Chachic: Like you, I thought it was brave of the girls to try and fight back whenever they could. It was good that they has small victories to keep them going. I'm amazed at how they manage to stay alive and stray true to who they are when they could have easily just given up and became emotionally dead zombie-like creatures. Yes, they were always filthy and hungry but their personalities still defined them. How Lysette was still a mother, Rose was still a poet and Irina was still a pilot. In spite of everything, they retained pieces of their lives within them. I ached for them because they all had these lives that were suddenly taken away from them.

Michelle: Speaking of secondary characters, I think one of my favorite people in the entire novel was Anna Engel -- the Kolonka in Ravensbruck. I was utterly fascinated by her evolution from prison hospital tech to prisoner herself. Plus it didn't hurt that she was a tough, sarcastic lady. I liked her lots.

Chachic: I really liked Anna Engel as well, how she represented the idea that even Germans suffered under their countrymen if they went against the system. I like how she tried to be a good person in small ways - she wasn't horribly cruel to Rose and the other girls. But I absolutely had no idea Anna was the same Anna Engel in Code Name Verity! She is, isn't she? I was so surprised at how Elizabeth Wein connected her characters like that. How Anna was a big part of Verity's story and then Rose's as well.

Michelle : ANNA ENGEL IS THE ANNA FROM CODE NAME VERITY?!?! My use of caps is indicative of my level of genuine surprise! I did not catch that one AT ALL! I knew I should have reread it before I read Rose Under Fire!! Now I need to go back and reread that section in Code Name Verity! Awesome. Thanks for pointing that out to me. I would have felt like a dork for not figuring it out.

Chachic: She's the Engel in Code Name Verity, right? I'm not too sure because I don't have my copy of Code Name Verity here with me so I can't check. Maybe I should have reread Code Name Verity before Rose Under Fire too, I think I would have liked the latter more if I did.

Michelle: Yeah, I think it all comes down to the fact that I don't really love Rose as a person herself. Still. I did like some of her poems and how she told the story (with flashbacks through writing) but I never really felt like she was real. Especially in contrast to how I felt about the characters in Code Name Verity.

Chachic: I felt the same way, I wasn't as invested in Rose as I was with the characters from Code Name Verity. Maybe that's why I felt like I was distanced from her story.

Michelle: And I felt like it was a total cop-out that we never see Rose reconcile with her family (besides that initial phone call) back in America. I'm guessing she does eventually, but that very human, painful moment would have done a lot for me to connect with Rose. It's a completely unique experience! Although to be fair, I do understand why Rose stays in Scotland. It was a whole country torn apart by war, not just from afar, but right there with all the bombings, etc. so I can see how she'd like to be there with people who KNEW. But I just can't see her family not swooping down on her en masse once she turned up again. Even if the reunion had to be in Scotland, I think it would have been worth it as far as Rose's character is concerned to have included it in the story.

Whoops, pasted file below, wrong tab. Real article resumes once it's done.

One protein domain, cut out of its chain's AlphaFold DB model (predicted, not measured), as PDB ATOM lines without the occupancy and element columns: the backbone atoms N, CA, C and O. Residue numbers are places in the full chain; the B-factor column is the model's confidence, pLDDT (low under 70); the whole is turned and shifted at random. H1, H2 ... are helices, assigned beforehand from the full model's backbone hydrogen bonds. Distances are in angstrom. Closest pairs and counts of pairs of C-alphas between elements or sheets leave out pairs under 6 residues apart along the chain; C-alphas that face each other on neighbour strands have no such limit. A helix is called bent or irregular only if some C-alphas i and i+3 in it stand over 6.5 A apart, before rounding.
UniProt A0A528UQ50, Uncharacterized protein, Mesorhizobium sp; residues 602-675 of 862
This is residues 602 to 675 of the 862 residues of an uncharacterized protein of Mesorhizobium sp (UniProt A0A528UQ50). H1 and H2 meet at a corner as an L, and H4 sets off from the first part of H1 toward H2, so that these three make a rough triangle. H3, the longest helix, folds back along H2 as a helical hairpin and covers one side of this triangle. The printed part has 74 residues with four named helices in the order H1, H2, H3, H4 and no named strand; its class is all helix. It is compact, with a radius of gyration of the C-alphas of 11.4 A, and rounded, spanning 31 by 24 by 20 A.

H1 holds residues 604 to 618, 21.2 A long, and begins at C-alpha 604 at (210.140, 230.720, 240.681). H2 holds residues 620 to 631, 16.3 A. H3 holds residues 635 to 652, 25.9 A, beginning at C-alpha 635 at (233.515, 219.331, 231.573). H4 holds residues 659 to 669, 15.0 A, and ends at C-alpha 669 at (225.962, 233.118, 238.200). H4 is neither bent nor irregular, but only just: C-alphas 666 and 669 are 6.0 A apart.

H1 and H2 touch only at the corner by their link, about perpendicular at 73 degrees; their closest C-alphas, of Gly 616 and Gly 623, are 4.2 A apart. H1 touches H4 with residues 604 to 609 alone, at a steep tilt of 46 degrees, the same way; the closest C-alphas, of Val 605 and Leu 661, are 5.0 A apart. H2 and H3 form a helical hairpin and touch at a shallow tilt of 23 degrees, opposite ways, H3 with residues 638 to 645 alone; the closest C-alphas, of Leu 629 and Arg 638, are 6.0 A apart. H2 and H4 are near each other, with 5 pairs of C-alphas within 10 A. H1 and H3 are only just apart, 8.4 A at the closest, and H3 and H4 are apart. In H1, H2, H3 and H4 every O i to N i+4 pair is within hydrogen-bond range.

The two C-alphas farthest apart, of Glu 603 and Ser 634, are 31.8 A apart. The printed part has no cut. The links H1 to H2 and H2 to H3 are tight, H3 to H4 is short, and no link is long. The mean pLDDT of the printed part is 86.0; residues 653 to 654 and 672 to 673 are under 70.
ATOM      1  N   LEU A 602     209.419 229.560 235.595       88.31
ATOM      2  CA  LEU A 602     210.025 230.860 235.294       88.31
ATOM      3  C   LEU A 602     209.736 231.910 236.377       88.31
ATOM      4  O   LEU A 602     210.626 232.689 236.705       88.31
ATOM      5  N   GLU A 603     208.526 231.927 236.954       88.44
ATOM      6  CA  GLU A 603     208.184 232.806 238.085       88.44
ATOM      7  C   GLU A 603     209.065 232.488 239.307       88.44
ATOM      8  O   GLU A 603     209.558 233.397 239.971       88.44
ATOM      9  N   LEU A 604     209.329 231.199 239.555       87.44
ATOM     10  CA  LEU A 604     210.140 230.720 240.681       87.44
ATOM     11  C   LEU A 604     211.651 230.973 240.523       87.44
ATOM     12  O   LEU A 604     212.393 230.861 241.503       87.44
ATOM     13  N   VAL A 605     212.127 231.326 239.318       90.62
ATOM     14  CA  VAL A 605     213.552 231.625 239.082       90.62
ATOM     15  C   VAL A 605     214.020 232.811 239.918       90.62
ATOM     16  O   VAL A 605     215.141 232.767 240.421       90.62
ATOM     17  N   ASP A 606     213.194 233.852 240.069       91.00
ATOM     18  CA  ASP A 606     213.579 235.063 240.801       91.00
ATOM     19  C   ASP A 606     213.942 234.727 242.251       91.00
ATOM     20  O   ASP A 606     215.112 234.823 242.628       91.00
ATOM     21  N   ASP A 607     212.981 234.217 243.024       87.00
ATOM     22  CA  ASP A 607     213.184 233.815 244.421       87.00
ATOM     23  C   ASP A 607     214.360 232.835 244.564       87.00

Chachic: I know, I was so surprised that we didn't get a scene of Rose reuniting with her family. Like you said, I would have thought that her family would fly to Scotland to see her. Of course, they would want to see with their own eyes how she's doing. Speaking of her family, I kind of expected her more to think about them while she was at the camp? I mean it was mostly Nick that she thought of and talked about while she was there, and she didn't even really love him. I get that it's the idea of Nick as a hero and not the actual person himself but I would have thought that it would be normal to miss her family.

Michelle: Yeah that was pretty odd too. Maybe she needed to distance herself so she wouldn't become utterly depressed? I'm not sure. I hope it doesn't come across like I didn't like the book, because I really did. But I was expecting so much MORE from Elizabeth Wein after Code Name Verity. I wanted to be wowed and it sorta felt like a lot of other concentration camp books I've read before. Like she spent so much time on imparting a message that she forgot about building awesome characters. Sadness.

Chachic: I really liked reading the book as well but yeah, I don't love it as much as Code Name Verity. I think I liked it more than you did? Because I can't compare it with other concentration camp novels. I did like the idea of "tell the world" and how Elizabeth Wein said that's what she tried to do with Rose Under Fire. It's an emotionally heavy read and now I need a happy book!

Michelle: Yes! A change of pace after the heartbreak of this one very much in order.


Anonymous said...

It's up! Okay, will work on a post linking to this one. As always, I had so much fun reading this with you, Michelle. Looking forward to our next Novel Gossip discussion. :)

Maureen Eichner said...